A couple of your health insurance options are:
- Buy a high deductible health insurance policy; insuring a family of four for less than $100 per month with a $10,000 per year deductible. If you believe your family’s medical expenses will be minimal, this is an effective strategy.
- Move to a foreign country, there are many great places with socialized medicine. Comprehensive health insurance in these countries is a fraction of the cost of similar coverage in the U.S.
While Congress is guaranteeing you can get insurance, it hasn’t mandated what you will pay for it. A pre-existing condition may throw a monkey wrench into your plans. Keep that in mind as you plan your medical coverage.
Social Security for Early Retirees
Will you receive your social security benefits if you are asking can I retire early? Obviously the less you work, the smaller your check will be. But even if you retire at age 40 or 50 and you don’t pay any FICA taxes prior to your first check, you will still receive a monthly benefit.
Your social security benefit is based on the amount of your covered wages. In 1937 when social security began, only the first $3,000 in annual earnings was subject to FICA. The amount of covered earnings as well as the FICA tax applied to those earnings has risen steadily over the years. For 2011, the first $106,800 of earnings is subject to employment tax.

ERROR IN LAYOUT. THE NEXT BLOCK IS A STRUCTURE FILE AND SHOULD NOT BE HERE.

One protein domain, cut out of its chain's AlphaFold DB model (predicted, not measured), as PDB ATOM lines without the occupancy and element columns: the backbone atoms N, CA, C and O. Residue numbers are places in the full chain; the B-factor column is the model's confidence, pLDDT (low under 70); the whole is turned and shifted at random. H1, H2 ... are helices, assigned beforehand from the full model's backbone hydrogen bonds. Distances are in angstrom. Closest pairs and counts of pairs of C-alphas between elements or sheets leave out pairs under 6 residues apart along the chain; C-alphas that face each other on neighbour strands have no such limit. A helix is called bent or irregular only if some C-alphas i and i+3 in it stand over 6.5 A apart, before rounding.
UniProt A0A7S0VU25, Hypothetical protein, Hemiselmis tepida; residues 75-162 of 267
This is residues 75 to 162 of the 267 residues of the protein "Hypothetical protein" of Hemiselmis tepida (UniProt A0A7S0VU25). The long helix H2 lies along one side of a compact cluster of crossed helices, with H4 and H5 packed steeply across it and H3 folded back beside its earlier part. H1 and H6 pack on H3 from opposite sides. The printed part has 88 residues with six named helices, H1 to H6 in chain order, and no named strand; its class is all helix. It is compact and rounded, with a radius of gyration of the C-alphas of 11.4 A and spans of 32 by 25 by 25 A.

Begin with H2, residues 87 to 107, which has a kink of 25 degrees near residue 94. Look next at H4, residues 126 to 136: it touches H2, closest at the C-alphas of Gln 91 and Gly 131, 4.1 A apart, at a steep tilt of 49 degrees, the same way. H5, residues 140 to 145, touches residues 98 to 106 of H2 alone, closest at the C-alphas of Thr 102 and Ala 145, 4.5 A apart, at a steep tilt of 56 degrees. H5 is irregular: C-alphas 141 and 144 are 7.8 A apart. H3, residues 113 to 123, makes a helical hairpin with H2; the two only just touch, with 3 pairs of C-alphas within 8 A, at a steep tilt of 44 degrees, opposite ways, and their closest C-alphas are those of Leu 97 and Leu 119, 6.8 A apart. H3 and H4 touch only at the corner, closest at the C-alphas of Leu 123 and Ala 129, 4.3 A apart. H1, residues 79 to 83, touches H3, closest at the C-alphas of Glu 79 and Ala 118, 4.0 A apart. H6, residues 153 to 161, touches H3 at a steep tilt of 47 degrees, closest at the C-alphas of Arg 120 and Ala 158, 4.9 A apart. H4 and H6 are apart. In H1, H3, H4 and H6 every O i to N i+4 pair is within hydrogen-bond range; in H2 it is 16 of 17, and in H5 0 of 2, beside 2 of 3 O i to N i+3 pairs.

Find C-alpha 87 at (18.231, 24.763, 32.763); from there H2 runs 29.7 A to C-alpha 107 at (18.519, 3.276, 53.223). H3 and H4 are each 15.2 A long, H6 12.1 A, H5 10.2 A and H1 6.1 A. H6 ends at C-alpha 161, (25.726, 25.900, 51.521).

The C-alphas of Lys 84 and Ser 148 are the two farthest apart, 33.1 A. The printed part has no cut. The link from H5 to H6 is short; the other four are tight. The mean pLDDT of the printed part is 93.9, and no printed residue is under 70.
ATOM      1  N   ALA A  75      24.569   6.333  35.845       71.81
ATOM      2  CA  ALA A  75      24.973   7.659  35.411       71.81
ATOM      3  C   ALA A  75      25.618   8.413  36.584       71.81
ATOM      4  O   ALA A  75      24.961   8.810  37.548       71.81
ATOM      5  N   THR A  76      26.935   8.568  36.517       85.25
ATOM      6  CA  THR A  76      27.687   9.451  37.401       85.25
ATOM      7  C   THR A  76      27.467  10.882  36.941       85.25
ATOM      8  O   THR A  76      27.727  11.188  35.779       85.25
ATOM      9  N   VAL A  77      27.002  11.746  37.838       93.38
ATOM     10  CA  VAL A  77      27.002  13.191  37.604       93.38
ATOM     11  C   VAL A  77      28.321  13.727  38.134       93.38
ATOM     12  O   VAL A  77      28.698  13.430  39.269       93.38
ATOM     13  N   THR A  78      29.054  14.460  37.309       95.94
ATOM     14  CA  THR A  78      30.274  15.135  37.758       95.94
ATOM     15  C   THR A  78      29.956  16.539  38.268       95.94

There may be many reasons to keep working past the point where you’ve reached financial independence, but a larger social security check probably shouldn’t be one of them.
For a high salary worker, paying FICA taxes for an additional 15 years from age 50 to 65 only increases your monthly benefit by 13% from $1,804 per month to $2,037 per month. For a mid-salary worker, the results are a bit better, a 21% increase from $1,183 per month to $1,433.
Retiring on Certificates of Deposits and Money Market Funds
Can I retire early if all I have is Certificates of Deposit (CDs) or a Money Market Funds (MMF)? With the NASDAQ up and down, many skittish investors are pulling their stocks and investing in CDs or MMFs. A financial advisor’s answer will be, “If you are very rich and can save enough to retire despite low investment returns CDs and MMFs are certainly an alternative.” Unfortunately, while everyone portrays CDs and MMFs as being the safest investments around, they have risks of their own, mainly inflation.
Once you’ve reached the level of financial independence where you can comfortably live on a 4% annual inflation, you can likely safely retire. Manage your expenses and save, save, save so you can answer yes when you ask can I retire early.
Return from Can I Retire Early to The Best Places to Retire Home Page
Enjoy this page? Please pay it forward. Here's how...
Would you prefer to share this page with others by linking to it?
- Click on the HTML link code below.
- Copy and paste it, adding a note of your own, into your blog, a Web page, forums, a blog comment,
your Facebook account, or anywhere that someone would find this page valuable.